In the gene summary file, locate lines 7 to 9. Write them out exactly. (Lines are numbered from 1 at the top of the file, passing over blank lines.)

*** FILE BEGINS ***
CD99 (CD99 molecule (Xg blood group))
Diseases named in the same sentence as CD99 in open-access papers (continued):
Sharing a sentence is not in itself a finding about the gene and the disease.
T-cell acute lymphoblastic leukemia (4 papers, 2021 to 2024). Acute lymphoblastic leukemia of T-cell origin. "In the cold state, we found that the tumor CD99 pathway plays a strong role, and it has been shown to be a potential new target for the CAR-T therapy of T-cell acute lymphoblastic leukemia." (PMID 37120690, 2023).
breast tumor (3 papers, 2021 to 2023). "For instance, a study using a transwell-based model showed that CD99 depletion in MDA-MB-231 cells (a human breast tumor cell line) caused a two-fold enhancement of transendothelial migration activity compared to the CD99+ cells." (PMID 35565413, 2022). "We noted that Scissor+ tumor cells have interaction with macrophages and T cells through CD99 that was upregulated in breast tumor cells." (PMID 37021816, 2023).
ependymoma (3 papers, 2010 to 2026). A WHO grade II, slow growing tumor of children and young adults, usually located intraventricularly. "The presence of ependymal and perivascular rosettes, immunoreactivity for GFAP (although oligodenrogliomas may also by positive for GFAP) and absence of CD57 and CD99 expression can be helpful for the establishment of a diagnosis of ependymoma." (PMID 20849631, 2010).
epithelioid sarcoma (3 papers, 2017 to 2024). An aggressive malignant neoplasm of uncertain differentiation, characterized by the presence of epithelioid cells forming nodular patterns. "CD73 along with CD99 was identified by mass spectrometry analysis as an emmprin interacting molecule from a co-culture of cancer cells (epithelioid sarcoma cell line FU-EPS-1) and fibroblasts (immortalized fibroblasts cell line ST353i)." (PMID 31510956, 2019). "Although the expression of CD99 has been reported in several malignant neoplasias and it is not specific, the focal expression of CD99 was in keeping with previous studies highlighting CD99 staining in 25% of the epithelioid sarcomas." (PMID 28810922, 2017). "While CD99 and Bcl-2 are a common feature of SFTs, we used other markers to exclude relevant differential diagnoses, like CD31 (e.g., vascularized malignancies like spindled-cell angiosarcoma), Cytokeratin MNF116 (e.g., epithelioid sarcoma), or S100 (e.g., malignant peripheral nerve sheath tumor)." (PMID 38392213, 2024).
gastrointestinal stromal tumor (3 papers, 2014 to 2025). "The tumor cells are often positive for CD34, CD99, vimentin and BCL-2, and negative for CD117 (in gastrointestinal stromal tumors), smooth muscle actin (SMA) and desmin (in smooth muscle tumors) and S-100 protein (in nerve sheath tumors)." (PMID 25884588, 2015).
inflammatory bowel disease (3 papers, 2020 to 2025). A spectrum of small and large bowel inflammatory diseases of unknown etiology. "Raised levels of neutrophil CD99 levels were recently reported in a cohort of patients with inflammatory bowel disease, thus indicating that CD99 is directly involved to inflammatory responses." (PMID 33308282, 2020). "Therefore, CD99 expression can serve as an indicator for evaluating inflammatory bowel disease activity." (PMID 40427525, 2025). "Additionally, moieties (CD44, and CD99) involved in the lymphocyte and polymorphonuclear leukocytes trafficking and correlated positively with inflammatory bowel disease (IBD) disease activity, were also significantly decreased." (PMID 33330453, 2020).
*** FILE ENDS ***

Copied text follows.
epithelioid sarcoma (3 papers, 2017 to 2024). An aggressive malignant neoplasm of uncertain differentiation, characterized by the presence of epithelioid cells forming nodular patterns. "CD73 along with CD99 was identified by mass spectrometry analysis as an emmprin interacting molecule from a co-culture of cancer cells (epithelioid sarcoma cell line FU-EPS-1) and fibroblasts (immortalized fibroblasts cell line ST353i)." (PMID 31510956, 2019). "Although the expression of CD99 has been reported in several malignant neoplasias and it is not specific, the focal expression of CD99 was in keeping with previous studies highlighting CD99 staining in 25% of the epithelioid sarcomas." (PMID 28810922, 2017). "While CD99 and Bcl-2 are a common feature of SFTs, we used other markers to exclude relevant differential diagnoses, like CD31 (e.g., vascularized malignancies like spindled-cell angiosarcoma), Cytokeratin MNF116 (e.g., epithelioid sarcoma), or S100 (e.g., malignant peripheral nerve sheath tumor)." (PMID 38392213, 2024).
gastrointestinal stromal tumor (3 papers, 2014 to 2025). "The tumor cells are often positive for CD34, CD99, vimentin and BCL-2, and negative for CD117 (in gastrointestinal stromal tumors), smooth muscle actin (SMA) and desmin (in smooth muscle tumors) and S-100 protein (in nerve sheath tumors)." (PMID 25884588, 2015).
inflammatory bowel disease (3 papers, 2020 to 2025). A spectrum of small and large bowel inflammatory diseases of unknown etiology. "Raised levels of neutrophil CD99 levels were recently reported in a cohort of patients with inflammatory bowel disease, thus indicating that CD99 is directly involved to inflammatory responses." (PMID 33308282, 2020). "Therefore, CD99 expression can serve as an indicator for evaluating inflammatory bowel disease activity." (PMID 40427525, 2025). "Additionally, moieties (CD44, and CD99) involved in the lymphocyte and polymorphonuclear leukocytes trafficking and correlated positively with inflammatory bowel disease (IBD) disease activity, were also significantly decreased." (PMID 33330453, 2020).